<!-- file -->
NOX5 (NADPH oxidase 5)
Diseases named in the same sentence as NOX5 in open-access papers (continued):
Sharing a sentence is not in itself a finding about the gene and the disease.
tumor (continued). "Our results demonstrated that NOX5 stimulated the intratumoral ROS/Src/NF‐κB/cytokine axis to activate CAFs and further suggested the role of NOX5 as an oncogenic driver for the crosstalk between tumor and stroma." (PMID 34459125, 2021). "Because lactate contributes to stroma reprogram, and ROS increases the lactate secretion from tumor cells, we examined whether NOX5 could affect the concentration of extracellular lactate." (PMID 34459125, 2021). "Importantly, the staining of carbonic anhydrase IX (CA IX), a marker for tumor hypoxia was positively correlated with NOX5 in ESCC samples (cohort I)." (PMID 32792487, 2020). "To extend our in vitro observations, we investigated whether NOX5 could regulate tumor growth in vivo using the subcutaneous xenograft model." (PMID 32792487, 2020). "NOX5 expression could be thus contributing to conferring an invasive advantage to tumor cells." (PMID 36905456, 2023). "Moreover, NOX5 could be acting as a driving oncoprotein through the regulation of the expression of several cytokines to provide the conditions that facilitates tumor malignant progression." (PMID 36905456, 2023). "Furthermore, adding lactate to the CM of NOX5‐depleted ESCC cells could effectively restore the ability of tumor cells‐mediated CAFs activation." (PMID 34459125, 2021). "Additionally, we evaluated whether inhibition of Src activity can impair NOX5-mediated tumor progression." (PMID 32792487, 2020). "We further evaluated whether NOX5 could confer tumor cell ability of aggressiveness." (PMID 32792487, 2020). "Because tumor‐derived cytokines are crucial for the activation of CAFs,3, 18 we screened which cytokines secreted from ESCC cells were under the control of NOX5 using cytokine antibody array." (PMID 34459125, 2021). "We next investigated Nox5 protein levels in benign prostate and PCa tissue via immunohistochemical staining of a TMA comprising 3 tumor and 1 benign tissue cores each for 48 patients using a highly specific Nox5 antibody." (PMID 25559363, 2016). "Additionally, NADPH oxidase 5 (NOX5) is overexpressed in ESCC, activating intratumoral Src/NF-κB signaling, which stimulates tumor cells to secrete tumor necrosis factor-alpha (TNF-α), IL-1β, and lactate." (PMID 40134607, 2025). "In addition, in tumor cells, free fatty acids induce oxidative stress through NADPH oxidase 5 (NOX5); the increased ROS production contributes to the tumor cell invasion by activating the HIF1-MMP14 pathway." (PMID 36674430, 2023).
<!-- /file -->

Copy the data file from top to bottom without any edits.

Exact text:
NOX5 (NADPH oxidase 5)
Diseases named in the same sentence as NOX5 in open-access papers (continued):
Sharing a sentence is not in itself a finding about the gene and the disease.
tumor (continued). "Our results demonstrated that NOX5 stimulated the intratumoral ROS/Src/NF‐κB/cytokine axis to activate CAFs and further suggested the role of NOX5 as an oncogenic driver for the crosstalk between tumor and stroma." (PMID 34459125, 2021). "Because lactate contributes to stroma reprogram, and ROS increases the lactate secretion from tumor cells, we examined whether NOX5 could affect the concentration of extracellular lactate." (PMID 34459125, 2021). "Importantly, the staining of carbonic anhydrase IX (CA IX), a marker for tumor hypoxia was positively correlated with NOX5 in ESCC samples (cohort I)." (PMID 32792487, 2020). "To extend our in vitro observations, we investigated whether NOX5 could regulate tumor growth in vivo using the subcutaneous xenograft model." (PMID 32792487, 2020). "NOX5 expression could be thus contributing to conferring an invasive advantage to tumor cells." (PMID 36905456, 2023). "Moreover, NOX5 could be acting as a driving oncoprotein through the regulation of the expression of several cytokines to provide the conditions that facilitates tumor malignant progression." (PMID 36905456, 2023). "Furthermore, adding lactate to the CM of NOX5‐depleted ESCC cells could effectively restore the ability of tumor cells‐mediated CAFs activation." (PMID 34459125, 2021). "Additionally, we evaluated whether inhibition of Src activity can impair NOX5-mediated tumor progression." (PMID 32792487, 2020). "We further evaluated whether NOX5 could confer tumor cell ability of aggressiveness." (PMID 32792487, 2020). "Because tumor‐derived cytokines are crucial for the activation of CAFs,3, 18 we screened which cytokines secreted from ESCC cells were under the control of NOX5 using cytokine antibody array." (PMID 34459125, 2021). "We next investigated Nox5 protein levels in benign prostate and PCa tissue via immunohistochemical staining of a TMA comprising 3 tumor and 1 benign tissue cores each for 48 patients using a highly specific Nox5 antibody." (PMID 25559363, 2016). "Additionally, NADPH oxidase 5 (NOX5) is overexpressed in ESCC, activating intratumoral Src/NF-κB signaling, which stimulates tumor cells to secrete tumor necrosis factor-alpha (TNF-α), IL-1β, and lactate." (PMID 40134607, 2025). "In addition, in tumor cells, free fatty acids induce oxidative stress through NADPH oxidase 5 (NOX5); the increased ROS production contributes to the tumor cell invasion by activating the HIF1-MMP14 pathway." (PMID 36674430, 2023).